Walz, along with Flanagan and Bishop, encouraged the students to stay engaged not only with their administration and colleagues in the House and Senate, but also with the public.
“As we get together to start talking about concrete plans, how do we continue to build that social will? How do we put things in place that show people: ‘Yes, we’ll have to make some changes to our lifestyle, but we’re also talking about creating new opportunities and new jobs and more prosperous communities,’” Walz said. “At the same time, we’re trying to clean the environment. That’s what we’re trying to figure out how to do across agencies.”
A growing coalition
MN Can’t Wait doesn’t have a clear-cut membership count, or elected leadership positions. But many of the youth who have united under this new campaign have ties to the various local environmental advocacy nonprofits and groups that have already been working in this space.
“One of the interesting things about young people is they’re often members in multiple groups,” said Larry Kraft, executive director at iMatter, a youth-driven climate change advocacy nonprofit based in St. Louis Park that empowers youth to advocate for policy changes at the city level. “I think what’s going to be really exciting about this is there are already youth involved not just from the metro and suburbs, but from other parts of the state. It’s going to get even bigger. I think this will be a model for other states.”
His predictions are bolstered by students like Olya Wright, a 13-year-old from Grand Marais who’s homeschooled. She spoke at yesterday’s event, sharing her experience moving from founding a nature group with her peers five years ago to lobbying her city council to adopt an aggressive youth climate heritage resolution in 2017, to getting involved on a much larger scale through MN Can’t Wait.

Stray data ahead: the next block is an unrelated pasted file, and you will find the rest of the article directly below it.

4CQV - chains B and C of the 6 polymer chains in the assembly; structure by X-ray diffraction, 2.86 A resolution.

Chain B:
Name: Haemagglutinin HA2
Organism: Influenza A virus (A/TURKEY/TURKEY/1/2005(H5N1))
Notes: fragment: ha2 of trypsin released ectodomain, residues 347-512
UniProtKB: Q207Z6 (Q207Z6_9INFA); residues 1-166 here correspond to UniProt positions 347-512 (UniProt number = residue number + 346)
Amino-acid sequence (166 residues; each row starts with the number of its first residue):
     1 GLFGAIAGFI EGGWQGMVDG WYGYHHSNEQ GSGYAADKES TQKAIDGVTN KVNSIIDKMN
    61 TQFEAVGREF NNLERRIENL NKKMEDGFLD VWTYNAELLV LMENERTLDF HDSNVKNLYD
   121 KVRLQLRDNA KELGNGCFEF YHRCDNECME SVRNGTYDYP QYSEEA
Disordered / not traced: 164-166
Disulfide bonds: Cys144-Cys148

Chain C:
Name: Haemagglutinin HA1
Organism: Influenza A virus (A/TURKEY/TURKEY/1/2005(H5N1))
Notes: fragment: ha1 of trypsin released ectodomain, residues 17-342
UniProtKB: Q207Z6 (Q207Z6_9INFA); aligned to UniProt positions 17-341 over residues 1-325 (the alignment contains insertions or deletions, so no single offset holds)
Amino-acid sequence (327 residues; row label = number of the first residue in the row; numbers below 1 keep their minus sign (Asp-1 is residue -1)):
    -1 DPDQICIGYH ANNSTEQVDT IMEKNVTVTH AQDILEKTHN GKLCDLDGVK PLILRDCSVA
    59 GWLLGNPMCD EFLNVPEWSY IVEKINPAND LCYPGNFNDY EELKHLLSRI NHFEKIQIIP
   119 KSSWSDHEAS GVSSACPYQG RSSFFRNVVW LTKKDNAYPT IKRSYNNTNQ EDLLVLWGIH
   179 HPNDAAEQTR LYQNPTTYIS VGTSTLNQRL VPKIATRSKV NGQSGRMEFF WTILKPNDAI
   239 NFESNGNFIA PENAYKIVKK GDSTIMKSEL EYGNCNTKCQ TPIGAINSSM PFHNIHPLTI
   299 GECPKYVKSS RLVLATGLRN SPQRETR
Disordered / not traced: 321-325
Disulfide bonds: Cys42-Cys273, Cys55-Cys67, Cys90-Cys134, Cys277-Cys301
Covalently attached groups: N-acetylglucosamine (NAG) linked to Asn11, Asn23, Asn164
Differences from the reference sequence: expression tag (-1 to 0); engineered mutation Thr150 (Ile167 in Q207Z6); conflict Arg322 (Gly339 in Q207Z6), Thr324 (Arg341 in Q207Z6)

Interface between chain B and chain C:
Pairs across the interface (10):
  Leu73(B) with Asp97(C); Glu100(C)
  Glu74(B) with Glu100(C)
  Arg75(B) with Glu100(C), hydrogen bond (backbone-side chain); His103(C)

She grounded her pitch for bipartisan climate change action in concerns for the future of longstanding northern Minnesota traditions like sled dog racing, which she recently appreciated as a spectator. “Minnesota is known for our cold, long winters — something we’re already losing to climate change,” she said. Watching the dogs reminded me what happens when we work together: the sled moves forward.”
In addition to their ask of Walz, students laid out two other main goals: to stop any new development of fossil-fuel infrastructure and to create an equitable transition to an environmentally sustainable economy.
To accomplish this last ask, students have already begun working with state legislators on crafting a Minnesota Green New Deal bill, inspired by the national Green New Deal, championed by new U.S. Reps. Ilhan Omar, of Minnesota’ 5th District, and Alexandria Ocasio-Cortez of New York.
In an email response, state Rep. Jean Wagenius, DFL-Minneapolis, chair of the House Energy and Climate Finance and Policy Committee, confirmed that she and state Rep. Frank Hornstein, DFL-St. Paul, have already met with youth climate leaders and will be working with them “to rapidly accelerate efforts to reduce climate gases.”